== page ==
TOWARDS PROFESSIONAL LEGITIMACY AND POWER: AN INQUIRY INTO THE STRUGGLE, ACHIEVEMENTS AND DILEMMAS OF THE ARCHITECTURAL PROFESSION THROUGH AN ANALYSIS OF CHICAGO 1871-1909
Inquiring at the cross section of sociology and architecture, this dissertation provides a critical assessment of the architectural profession with respect to the fundamental claims and ideals of the 'professional model'. Architectural profession in Chicago between 1871-1909 is analyzed as an illustrative case not only because its products constitute a prominent episode in architectural history hence rendering the underlying processes even more interesting, but also because the conditions for the legitimacy of professional expertise are more clearly manifest in a context of unprecedented urbanization and industrialization.
The professional model emerges in the second half of the 19th. century as an institutional form (i.e. associations, schools, license laws, code of ethics etc.) and subsequently becomes an ideology justifying and reproducing a particular form of status inequality in society. The main statement of the dissertation is that architects have also shared the professional aspirations and claims to privilege, power and authority; have followed the characteristic processes of professionalization; but have always confronted a set of 'inherent dilemmas' between the professional model and the specific nature of architecture which is doubly strained between 'art' and 'business'--both contradicting the professional model in different respects. Consequently, architecture has never fully attained the status of an ideal profession; it has always been only marginally indispensable with respect to the totality of the building activity; always difficult to teach, test and license; and also less credible in its claims to social relevance or detachment from business.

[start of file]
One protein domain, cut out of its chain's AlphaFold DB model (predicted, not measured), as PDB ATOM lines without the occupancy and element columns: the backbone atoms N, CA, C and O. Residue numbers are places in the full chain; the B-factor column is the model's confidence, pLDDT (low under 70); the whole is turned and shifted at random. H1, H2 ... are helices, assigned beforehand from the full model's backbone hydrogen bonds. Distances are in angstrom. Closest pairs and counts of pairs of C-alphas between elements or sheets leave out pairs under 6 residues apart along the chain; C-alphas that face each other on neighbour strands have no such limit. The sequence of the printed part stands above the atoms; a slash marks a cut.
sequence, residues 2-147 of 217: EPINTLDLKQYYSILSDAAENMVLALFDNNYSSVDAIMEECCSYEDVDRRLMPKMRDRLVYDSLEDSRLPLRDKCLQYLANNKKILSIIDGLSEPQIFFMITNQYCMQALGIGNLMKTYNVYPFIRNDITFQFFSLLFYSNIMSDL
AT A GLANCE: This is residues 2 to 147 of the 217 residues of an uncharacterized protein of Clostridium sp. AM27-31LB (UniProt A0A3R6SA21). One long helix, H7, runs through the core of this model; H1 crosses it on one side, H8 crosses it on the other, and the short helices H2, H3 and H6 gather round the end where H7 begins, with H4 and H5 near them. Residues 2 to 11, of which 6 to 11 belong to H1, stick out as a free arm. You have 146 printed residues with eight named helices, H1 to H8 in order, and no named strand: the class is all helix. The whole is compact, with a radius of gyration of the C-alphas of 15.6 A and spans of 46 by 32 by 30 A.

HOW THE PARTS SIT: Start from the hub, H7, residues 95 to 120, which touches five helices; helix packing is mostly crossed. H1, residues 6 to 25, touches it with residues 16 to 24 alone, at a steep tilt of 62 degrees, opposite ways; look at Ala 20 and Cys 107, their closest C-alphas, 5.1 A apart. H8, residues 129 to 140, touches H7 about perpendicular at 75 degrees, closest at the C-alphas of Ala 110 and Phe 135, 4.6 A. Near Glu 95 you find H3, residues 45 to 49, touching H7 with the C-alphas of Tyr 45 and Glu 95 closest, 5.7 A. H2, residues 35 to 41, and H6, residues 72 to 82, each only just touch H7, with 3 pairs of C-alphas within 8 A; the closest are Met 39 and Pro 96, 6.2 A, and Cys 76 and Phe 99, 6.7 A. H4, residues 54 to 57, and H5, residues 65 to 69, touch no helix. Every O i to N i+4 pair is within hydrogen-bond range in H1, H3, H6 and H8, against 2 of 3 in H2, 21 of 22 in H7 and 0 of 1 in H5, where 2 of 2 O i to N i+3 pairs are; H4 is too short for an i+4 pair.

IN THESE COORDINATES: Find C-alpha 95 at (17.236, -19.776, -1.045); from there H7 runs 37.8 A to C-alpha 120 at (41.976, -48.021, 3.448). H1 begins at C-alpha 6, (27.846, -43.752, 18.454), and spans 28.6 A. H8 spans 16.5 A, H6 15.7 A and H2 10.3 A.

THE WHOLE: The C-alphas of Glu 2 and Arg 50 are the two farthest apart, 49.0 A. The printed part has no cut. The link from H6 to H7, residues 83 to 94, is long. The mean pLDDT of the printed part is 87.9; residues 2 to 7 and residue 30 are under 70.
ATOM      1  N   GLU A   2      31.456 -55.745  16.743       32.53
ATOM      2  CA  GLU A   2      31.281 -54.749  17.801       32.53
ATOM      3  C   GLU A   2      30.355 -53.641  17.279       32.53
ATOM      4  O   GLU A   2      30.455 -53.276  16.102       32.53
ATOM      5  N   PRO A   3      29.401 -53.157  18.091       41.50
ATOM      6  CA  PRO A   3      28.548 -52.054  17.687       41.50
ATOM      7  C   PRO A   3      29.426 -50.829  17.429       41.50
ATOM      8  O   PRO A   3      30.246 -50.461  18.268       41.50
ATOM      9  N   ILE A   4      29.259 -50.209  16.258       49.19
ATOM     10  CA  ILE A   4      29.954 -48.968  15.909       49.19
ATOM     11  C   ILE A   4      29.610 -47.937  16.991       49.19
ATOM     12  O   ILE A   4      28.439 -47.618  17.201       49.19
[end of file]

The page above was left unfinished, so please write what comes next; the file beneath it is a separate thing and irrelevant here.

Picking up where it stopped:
The professionalization of architecture in Chicago is presented in terms of three processes: the formation and legitimization of a professional market for architectural services; a process of exclusion and social closure directed at competing occupational groups, namely the builders; and the modernization and rationalization of architectural practice in response to new demands and technology.
It is revealed that the inherent dilemmas of architecture-as-profession, were contained in the Chicago case as well. Yet it is also revealed that Chicago architects, who were more 'entrepreneurs' than professionals, could not have conceived them 'as contradictions' since theirs was a different vision of professionalism shaped by their own practice, times and circumstances.